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    Troops in the zone of the Nagorno-Karabakh conflict

    OSCE, UN Urges Nagorno-Karabakh Fighting Parties to Stop Conflict

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    Burning Embers: Nagorno-Karabakh Tensions Heat Up (191)

    The Organization for Security and Co-operation in Europe (OSCE)’s chairman and German Foreign Minister Frank-Walter Steinmeier urged all parties to the Nagorno-Karabakh conflict to stop fighting immediately.

    VIENNA (Sputnik) — Tensions between Armenia and Azerbaijan over the Armenian-held area flared overnight after heavy fighting erupted on the line of contact. Both nations reported casualties and traded blame for starting the fighting in violation of the 1994 ceasefire.

    "Steinmeier is calling on the sides to cease hostilities immediately," a statement on the OSCE website reads.

    The top German diplomat is actively involved in the efforts to deescalate the conflict and address ceasefire violations that, according to his office, have reached "a new quality" compared to previous years.

    Steinmeier held a telephone conversation with Armenian Foreign Minister Edward Nalbandian and also plans to speak to Azerbaijan’s foreign policy chief Elmar Mammadyarov.

    UN Chief Disturbed by Upsurge in Nagorno-Karabakh Conflict

    UN Secretary General Ban Ki-moon on Saturday said he was deeply disturbed by the upsurge in the Nagorno-Karabakh conflict and called on all parties to put an immediate end to the fighting.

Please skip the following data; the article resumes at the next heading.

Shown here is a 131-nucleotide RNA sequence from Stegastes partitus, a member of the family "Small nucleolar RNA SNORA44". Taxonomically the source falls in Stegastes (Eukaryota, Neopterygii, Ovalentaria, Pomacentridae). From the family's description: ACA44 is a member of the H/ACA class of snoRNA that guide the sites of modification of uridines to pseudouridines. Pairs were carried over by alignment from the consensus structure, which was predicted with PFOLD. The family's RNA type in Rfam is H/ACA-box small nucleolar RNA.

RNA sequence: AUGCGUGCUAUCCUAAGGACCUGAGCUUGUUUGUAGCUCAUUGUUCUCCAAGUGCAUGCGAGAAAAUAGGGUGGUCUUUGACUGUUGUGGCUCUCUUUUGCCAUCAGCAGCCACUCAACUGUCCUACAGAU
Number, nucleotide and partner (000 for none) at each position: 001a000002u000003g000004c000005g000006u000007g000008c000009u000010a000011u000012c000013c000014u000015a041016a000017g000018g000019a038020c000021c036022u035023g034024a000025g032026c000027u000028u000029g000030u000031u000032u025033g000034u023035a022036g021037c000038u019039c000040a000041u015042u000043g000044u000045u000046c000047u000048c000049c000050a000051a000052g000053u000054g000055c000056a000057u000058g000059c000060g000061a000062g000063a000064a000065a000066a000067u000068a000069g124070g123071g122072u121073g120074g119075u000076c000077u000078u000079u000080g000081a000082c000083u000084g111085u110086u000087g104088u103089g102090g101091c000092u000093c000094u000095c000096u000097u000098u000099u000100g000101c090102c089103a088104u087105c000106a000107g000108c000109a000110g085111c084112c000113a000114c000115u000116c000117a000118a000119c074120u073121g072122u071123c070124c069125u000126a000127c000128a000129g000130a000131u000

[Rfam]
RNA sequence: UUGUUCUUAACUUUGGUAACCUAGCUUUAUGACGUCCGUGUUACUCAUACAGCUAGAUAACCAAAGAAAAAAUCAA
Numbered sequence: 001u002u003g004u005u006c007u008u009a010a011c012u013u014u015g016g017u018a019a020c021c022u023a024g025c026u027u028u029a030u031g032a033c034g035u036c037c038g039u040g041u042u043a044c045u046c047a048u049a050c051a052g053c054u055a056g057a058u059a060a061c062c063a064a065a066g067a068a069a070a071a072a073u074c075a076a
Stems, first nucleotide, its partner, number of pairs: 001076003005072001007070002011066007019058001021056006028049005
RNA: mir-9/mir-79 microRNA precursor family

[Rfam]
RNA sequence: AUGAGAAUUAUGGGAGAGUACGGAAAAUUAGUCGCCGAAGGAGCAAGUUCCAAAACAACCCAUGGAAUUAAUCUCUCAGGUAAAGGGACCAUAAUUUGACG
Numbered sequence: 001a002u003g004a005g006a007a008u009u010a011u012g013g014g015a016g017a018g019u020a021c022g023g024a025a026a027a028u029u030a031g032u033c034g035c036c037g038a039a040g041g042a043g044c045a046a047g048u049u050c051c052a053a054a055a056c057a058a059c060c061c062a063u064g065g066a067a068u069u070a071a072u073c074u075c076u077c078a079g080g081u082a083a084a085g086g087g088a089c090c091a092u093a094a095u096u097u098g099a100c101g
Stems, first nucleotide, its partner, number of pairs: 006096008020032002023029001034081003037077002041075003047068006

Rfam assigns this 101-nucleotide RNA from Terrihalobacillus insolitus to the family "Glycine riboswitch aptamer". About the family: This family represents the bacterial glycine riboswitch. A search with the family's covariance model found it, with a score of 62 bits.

"The Secretary-General is deeply disturbed by the recent reports of large-scale ceasefire violations along the Line of Contact in the Nagorno-Karabakh conflict zone," the UN said in a statement.

    Ban was particularly concerned by the reported use of heavy weapons and by the large numbers of casualties, including among the civilian population. He urged all sides to the conflict to take steps to deescalate the situation.

    Ban also reiterated his full support for the efforts of the Organization for Security and Co-operation in Europe (OSCE)’s Minsk Group and all parties working to resolve the crisis.

    The OSCE Group on conflict settlement in Nagorno-Karabakh is set to meet next Tuesday to discuss a new spate of violence in the mountainous region in Azerbaijan, which is under Armenian control.

    The conflict in Nagorno-Karabakh began in 1988, when the Armenian-dominated autonomous region sought to secede from the Azerbaijan Soviet Socialist Republic. It proclaimed independence after the Soviet collapse in 1991. In September 2015, the conflict escalated, with the sides blaming each other for violating the truce.

    Burning Embers: Nagorno-Karabakh Tensions Heat Up (191)


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